The gist above illustrates how usual Page Object class looks like. Pay attention to the variables and methods. All of the UI elements which can be found on the screen (page) are put under variables like plusButton or screen. This means that in case our Calculator view’s elements locators change, we’ll have to do minimal work by changing variables here. Besides that all of the methods represent some actions which may be done on the page, like enter or plus. They will also help us to encapsulate all page specific things (by reducing the code duplication) and help tests to be more readable.

Additionally I’d like to note that Calculator class conform to some BaseScreen protocol. In usual situation it would be some abstract entity representing each and every screen of our app and containing their common variables and methods. It’s another good way to reduce repeatable code. Since we’re not building complex framework here, our protocol contains only one method findAll for finding elements of the given type on the page. Note, how we simulated abstract class by usual Swift protocol and its extension.

protocol BaseScreen {
}

extension BaseScreen {
 func findAll(_ type: XCUIElement.`Type`) -> XCUIElementQuery {
  return XCUIApplication().descendants(matching: type)
 }
}

Mainly it’s a good place for incapsulating all device specific actions (i.e. methods like findAll, isVisible, getText or dragAndDrop) and storing common locators.

How to find locators

The next thing I’d like to talk about is locators or selectors. They are used by XCTest to find UI elements on the screen. I already told my readers how to build and use those in XCTest Basics article, but how does one find them in his app?

There is a simple trick for that! The thing is that each XCUIElement has debugDescription variable, which shows the whole subtree under the element if it gets printed. Besides that XCUIApplication extends that class, which means we can print the whole tree of user interface elements to console by invoking that method on the app instance. This can be done by running simple test in your sandbox:

func testPrintTree() {
 print(app.debugDescription)
}

The executed command will give us output like that:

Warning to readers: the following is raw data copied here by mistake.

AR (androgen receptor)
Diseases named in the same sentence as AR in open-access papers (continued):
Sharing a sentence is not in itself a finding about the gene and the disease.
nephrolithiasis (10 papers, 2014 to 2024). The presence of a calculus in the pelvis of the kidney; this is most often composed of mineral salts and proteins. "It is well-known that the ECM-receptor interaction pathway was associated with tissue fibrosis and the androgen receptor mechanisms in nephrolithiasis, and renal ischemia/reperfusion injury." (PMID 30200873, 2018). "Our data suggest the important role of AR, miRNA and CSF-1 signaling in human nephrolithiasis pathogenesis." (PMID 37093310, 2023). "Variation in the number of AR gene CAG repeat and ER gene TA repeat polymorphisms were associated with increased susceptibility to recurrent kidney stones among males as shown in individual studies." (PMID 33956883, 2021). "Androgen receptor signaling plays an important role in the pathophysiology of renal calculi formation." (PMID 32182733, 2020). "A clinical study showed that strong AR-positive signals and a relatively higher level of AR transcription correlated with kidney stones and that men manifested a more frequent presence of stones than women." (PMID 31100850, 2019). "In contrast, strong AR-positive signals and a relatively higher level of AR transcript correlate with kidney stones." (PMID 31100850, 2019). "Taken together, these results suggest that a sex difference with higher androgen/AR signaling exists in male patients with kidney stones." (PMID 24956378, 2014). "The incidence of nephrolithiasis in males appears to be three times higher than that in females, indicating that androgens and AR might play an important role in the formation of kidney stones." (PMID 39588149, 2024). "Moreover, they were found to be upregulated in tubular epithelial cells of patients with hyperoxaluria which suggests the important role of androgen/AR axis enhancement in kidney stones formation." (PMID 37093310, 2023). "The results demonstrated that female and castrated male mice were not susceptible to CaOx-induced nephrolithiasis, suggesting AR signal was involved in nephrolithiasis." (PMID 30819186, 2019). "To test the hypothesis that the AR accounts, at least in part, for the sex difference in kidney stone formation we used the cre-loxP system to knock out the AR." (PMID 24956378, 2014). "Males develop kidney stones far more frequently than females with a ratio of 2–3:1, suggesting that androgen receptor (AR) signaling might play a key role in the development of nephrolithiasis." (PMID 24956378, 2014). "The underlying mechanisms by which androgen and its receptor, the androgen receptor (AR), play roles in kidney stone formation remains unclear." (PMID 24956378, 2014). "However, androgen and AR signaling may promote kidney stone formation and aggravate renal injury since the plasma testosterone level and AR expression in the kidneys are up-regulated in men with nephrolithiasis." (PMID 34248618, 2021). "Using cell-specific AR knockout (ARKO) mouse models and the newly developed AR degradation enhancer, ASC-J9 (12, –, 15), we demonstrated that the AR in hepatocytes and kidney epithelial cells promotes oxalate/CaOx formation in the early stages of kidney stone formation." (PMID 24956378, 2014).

debugDescription output and actual iOS app in comparison

If we compare it to actual app one by one, it will become clear how to generate locators. For example we can observe full tree and the depth of all elements on the screen. We are also able to find out their types, accessibility IDs, labels, ancestors and children here.

Implementing Tests

The last but not least thing to do is to implement final test using designed Page Objects:

func testPlus() {
 let firstNumber = randomNumber
 let secondNumber = randomNumber
 let calculator = Calculator()
                .enter(firstNumber)
                .plus(secondNumber)

 XCTAssertEqual(firstNumber + secondNumber,
                  calculator.numberOnScreen)
}

Notice, that the test became much more readable compared to previous implementation. Now it finally speaks in domain specific language instead of exposing inner app details like locators and XCTest interactions. Also it got rid of data coupling. Now we can pass any test data (see randomNumber variables) and design our tests completely independently from it.

Best Practices

The last thing I wanted to share today is best practices of building you framework with Page Object Pattern.

  • Same elements/widgets. In case you have couple of screens containing the same logic you may consider extend both of them from one common parent and encapsulate that logic into it. Usually BaseScreen is a great fit for that if the “thing” is applicable for all screens extending it.

  • Chain Methods. You might have already noticed this technique in the test example but I’d like to draw additional attention to it. Each of the public methods of your Screen Object should return something - either self, other screen object or data, so we could build our tests in the way usual (i.e. manual) test cases are written. For instance:
     let result = calculator
                 .enter(number1)
                 .plus(number2)
                 .minus(number3)
                 .numberOnScreen
    

    As I said before our simple framework contains only one Screen Object, but in real world it’s not the case. Here is how returning other Screen Objects may come in handy:

    let loginScreen: LoginScreen = openApp()
    let home: HomeScreen = loginScreen.loginAs(defaultUser)
    
  • Waits. Our test is pretty simple and its flow is straight-forward. But in general apps have complicated logic with lots of animations. There are many cases when output of the executed actions can not be seen right away. It may be especially true in the moments when transition between screens happens. Thereby it’s generally a good practice to wait for the condition of fully loaded screen to be satisfied in the constructor of that screen object. The condition is usually represented by visibility of the element:
    init() {
      waitUntilVisible(element: someElement,
              timeout: someTimeout)
    }
    

    In my opinion, it’s impossible to build fast and reliable automation without explicit waits. I wrote the article about Waits in XCUITest and you may want to check it out if you want to master this practice.

  • Parallel run. The last advanced technique for today will be test parallelization. It’s not directly related to Page Object pattern but it affects your testing approach in general. It’s essential to execute your tests simultaneously to perform more of them in a tighter window, get feedback earlier and release faster. I wrote about Parallel Tests with XCUITest in one of my posts.